Do make sure you make it clear to potential bookers that they not only get a DJ but an opportunity to promote their event as well.

Get Free Music

You can also try your luck getting on promo lists from some of your favorite labels. Email them via their media email address (if they have one) and explain you have a show and would like to get on their promo list.

If they add you then make sure to use their music and shout out the artists etc, labels only like giving out promos to DJs that actually give them promo.

If you enjoy radio…

Then look for other stations you can be on, there are plenty of online stations looking for volunteer DJs to further build your skill and reach.

Don’t Get Obsessed With Scratching (like I Did)

Scratching is a great skill to have and can add an extra level to your sets, but don’t do as I did and go over the top trying to learn complicated scratches. I became obsessed with learning as many intricate techniques as I could, but it didn’t really help when I started playing live.

Audiences don’t care that you can do a 3 click flare or have mastered swipes. All they care about is good music being mixed well.

So while it can be fun to learn scratching, make sure that most of your time is spent finding good music and learning how to mix.

Even of those two, the music is more important than the mixing.

One of the best DJs I knew wasn’t the most technical at mixing (don’t get me wrong he rarely/never clanged a mix) but he had great tune selection. Which a crowd appreciates infinitely more than complex mixes that (probably) only other DJs would notice.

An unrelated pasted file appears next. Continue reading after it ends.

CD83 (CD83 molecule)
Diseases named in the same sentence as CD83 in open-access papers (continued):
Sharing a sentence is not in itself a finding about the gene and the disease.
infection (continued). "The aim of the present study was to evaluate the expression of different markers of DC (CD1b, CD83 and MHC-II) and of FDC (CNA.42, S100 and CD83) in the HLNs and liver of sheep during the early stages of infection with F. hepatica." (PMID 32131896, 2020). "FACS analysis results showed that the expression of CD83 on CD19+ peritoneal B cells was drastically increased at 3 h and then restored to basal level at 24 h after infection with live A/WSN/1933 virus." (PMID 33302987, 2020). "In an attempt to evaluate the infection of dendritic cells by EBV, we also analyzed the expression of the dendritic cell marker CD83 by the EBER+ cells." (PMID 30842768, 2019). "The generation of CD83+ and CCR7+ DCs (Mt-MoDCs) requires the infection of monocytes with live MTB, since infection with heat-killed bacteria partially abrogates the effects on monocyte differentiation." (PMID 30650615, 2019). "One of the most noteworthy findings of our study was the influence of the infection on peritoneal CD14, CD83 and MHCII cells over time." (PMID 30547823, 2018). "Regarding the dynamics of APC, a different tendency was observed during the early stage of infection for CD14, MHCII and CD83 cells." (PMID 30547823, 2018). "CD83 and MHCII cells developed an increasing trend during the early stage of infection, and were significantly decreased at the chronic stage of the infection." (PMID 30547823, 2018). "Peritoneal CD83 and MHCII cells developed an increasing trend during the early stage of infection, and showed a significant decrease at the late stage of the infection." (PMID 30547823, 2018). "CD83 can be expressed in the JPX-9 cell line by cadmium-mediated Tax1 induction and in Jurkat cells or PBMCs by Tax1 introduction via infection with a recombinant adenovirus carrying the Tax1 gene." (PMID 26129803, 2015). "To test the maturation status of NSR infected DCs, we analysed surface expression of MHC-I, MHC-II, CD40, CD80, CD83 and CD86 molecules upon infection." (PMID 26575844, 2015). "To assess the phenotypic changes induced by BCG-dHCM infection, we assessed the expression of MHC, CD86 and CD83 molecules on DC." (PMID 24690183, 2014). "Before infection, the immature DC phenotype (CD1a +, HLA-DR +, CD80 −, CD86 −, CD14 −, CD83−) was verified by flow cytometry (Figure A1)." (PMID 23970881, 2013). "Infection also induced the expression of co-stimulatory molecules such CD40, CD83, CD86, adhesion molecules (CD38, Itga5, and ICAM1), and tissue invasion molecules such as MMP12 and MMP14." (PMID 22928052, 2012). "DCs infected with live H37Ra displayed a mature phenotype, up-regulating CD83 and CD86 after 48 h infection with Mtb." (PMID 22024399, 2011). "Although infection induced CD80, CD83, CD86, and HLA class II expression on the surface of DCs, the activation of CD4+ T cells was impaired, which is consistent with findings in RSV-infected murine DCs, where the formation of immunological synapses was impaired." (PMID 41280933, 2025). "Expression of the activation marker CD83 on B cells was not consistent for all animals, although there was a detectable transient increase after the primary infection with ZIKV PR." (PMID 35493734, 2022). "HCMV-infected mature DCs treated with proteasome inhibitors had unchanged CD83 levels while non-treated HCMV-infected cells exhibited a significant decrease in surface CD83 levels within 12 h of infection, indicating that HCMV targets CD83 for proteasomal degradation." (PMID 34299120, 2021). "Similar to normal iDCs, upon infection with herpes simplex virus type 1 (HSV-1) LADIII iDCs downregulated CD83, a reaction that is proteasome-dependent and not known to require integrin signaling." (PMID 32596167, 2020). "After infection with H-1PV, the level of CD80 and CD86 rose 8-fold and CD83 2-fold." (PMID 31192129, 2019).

DJ Software

Virtual DJ is fine. Anything that teaches the essentials of mixing will do the job, you can always upgrade to the industry standards (Serato or Traktor) down the line. All DJ software essentially work the same, so the skills you learn are transferrable.

And perhaps my best bit of advice…

Playing gigs is infinitely better practice than practicing at home

This something I wish I had realized earlier in my DJ life. Get as many gigs as you can, (almost) regardless of what or how small they are. There is something about playing live that forces you to level up quicker than normal practice. Similar to how I mentioned above about my obsession with scratching, the tendency with home practice is to try and get too complicated.

Having a trial by fire (i.e playing gigs) forces you to keep things simple in the early days and focus on blending and mixing as seamlessly as possible. Also noting which type of tracks get the best response from your crowd will help inform future track selection. When you’re playing at home then you are guessing what tracks ill go down well on the dance floor.

So essentially get out there and play as many gigs as possible, this is also how you build your network and get repeat bookings from promoters.

A few other articles that you might find helpful are:

I hope that helps, if you have any further questions then please drop me another email and whatever you do, keep me updated with your progress.

Happy mixing!